if you have an accusative object, you can place the subject after it to emphasize that it was THIS PERSON who made the action.
For example, if somebody asks "Who ate the sugar?" it would be very awkward to say "Ben şekeri yedim" or "şekeri yedim." You should say "Şekeri ben yedim."
En français, je peux traduire "sekeri ben yerim" par "moi, je mange le sucre" en english "I just love it" That insist on the emotion, the good sensation, strong feeling eating sugar. In french, i translate "ben sekeri yerim" by "yes i eat sugar" because eat sugar is commonplace.
No, it is not awkward at all to say "Ben şekeri yerim.", but it just has a slightly different meaning. As you say it is about the emphasis. If you say "Ben şekeri yerim." (which is the regular SOV order), the emphasis is on "şekeri". I think it is safe to say that in Turkish the component right before the verb is always the one with the strongest emphasis. If you want to put extra emphasis on the subject, you place it before the verb instead of its usual place (the beginning of the sentence).
Apparently "O portakalı yer" is the normal order but if you want to insist that it is 'he' as opposed to somebody else who is eating the orange, then the order is "Portakalı o yer". In the exercise above, "Şekeri ben yerim." has the word order "Şekeri" and "ben" reversed to insist that it is "I" and not someone else.
No, if the direct object is indefinite(has no accusative marker) you can't change the position of it. People would understand the meaning due to the '-im' suffix here(though it is still incorrect) but if the subject is third person this rule becomes more important.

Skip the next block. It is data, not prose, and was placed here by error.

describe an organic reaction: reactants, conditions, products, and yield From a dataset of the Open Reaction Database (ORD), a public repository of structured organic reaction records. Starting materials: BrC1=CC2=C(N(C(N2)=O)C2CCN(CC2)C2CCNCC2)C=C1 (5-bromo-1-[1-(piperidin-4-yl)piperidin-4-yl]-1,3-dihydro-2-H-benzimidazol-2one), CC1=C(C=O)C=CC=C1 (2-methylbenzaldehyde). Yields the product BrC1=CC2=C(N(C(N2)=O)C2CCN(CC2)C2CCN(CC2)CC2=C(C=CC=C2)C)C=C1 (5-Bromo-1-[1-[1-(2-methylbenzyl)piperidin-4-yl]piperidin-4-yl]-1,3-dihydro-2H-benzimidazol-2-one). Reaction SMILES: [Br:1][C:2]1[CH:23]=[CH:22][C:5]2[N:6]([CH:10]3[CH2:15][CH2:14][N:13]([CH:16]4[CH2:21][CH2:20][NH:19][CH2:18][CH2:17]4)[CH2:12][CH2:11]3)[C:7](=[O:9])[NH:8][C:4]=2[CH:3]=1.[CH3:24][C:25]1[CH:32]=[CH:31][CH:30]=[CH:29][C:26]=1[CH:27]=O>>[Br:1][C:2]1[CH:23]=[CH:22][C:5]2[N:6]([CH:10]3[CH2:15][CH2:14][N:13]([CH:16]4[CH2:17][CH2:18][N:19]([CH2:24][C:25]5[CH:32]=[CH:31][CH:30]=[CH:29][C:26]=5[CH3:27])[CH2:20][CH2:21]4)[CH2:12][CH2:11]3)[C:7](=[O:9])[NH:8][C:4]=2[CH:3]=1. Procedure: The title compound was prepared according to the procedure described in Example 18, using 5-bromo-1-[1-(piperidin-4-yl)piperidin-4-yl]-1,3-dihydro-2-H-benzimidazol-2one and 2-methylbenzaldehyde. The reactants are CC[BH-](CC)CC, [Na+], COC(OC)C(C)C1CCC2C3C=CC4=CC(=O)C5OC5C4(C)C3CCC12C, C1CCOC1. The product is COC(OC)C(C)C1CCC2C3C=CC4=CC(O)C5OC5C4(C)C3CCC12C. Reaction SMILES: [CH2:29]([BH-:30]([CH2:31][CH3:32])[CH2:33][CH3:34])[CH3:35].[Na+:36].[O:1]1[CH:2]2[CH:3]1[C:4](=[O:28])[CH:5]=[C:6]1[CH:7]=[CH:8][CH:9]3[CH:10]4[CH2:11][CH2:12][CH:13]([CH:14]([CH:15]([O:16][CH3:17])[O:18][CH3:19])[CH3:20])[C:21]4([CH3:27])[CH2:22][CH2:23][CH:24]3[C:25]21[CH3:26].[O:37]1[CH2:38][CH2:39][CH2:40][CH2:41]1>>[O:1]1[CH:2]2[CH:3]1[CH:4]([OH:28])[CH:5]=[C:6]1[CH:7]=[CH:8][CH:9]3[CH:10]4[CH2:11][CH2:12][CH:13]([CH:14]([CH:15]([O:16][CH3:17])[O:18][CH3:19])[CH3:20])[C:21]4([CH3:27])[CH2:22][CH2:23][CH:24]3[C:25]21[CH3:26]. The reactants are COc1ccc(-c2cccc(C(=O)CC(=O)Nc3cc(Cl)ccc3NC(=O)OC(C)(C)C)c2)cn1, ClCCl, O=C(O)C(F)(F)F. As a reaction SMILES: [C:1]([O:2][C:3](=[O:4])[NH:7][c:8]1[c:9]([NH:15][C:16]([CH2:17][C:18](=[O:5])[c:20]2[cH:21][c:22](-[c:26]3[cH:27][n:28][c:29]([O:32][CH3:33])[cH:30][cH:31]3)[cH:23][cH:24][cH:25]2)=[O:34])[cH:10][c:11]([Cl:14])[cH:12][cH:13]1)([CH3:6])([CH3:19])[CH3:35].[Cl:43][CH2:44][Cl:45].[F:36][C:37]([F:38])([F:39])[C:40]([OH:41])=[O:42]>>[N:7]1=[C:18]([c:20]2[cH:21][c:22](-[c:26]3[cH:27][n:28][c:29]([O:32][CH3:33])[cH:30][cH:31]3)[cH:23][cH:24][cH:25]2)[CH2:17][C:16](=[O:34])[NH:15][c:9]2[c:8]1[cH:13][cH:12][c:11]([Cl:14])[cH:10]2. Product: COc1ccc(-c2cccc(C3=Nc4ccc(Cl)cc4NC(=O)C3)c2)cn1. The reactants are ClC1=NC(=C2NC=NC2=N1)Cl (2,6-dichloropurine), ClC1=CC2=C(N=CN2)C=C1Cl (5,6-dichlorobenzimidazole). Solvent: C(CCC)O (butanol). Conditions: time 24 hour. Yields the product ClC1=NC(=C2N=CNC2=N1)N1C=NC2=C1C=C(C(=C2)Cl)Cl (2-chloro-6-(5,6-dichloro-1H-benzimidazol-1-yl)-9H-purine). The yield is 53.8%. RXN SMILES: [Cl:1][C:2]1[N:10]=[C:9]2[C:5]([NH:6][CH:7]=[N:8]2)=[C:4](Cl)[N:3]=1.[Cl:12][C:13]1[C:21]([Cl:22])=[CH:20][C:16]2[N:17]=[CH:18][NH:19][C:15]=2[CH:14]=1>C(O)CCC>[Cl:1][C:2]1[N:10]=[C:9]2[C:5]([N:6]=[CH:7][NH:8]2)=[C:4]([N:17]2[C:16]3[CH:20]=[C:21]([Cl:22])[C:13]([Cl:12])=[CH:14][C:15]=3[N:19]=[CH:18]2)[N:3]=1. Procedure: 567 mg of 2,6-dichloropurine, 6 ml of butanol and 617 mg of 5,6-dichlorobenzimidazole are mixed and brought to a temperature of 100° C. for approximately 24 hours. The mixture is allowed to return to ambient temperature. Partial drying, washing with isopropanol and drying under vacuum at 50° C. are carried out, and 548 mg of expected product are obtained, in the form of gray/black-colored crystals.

Balık karınca yer: The fish eats ants/an ant.
Karınca balık yer: The ant eats fish/a fish.
I am not sure from which langauge you are talking about here, so I will talk about both.
"Şekerleri ben yerim" would mean "I eat the candies/sweets." If you want a plural specific direct object, you do have to use the plural suffix.
"sugar" cannot be in the plural in English. Also, because "şeker" is in the accusative case, you know it must be a singular direct object.
Gwynifer, the english sentence is "i eat THE sugar". In Turkish, "the sugar" is "şekeri", ("şeker"+"i" accusative suffix, with the transitive verb "yemek"> "yerim". As Ynotsnikwah explains clearly above . It is helpfull to read all the comments before asking. Ok? I do that since the beginning and i always find the answer i need.
"The sugar I ate" is not a complete sentence in English. It is a literal translation of the Turkish phrase, "Şekeri ben yerim". "The sugar" is the object, "I" is the subject which in this case is placed after the object and before the verb to stress that it is "I" who eats the sugar and not someone else. Turkish syntax (structure) is usually subject/object /verb whereas English syntax is subject/verb/object.
ynotsnikwak, do you know that site, about word order in Turkish: https://en.wikipedia.org/wiki/Turkish_grammar#Word_order? They explain how word order can change in different ways. Very clear and usefull.
Chernomorets, we use the accusative case when the object of the verb, here "the sugar" is definite and direct, with a transitive verb. "Yemek" is a transitive verb. We don't use the accusative case when the object is undefinite, unspecific,even with a transitive verb, as in "i eat sugar", any sugar. In this example: "i eat sugar when i'm tired". We don't know if it is brown sugar, white sugar...about the quantity, etc.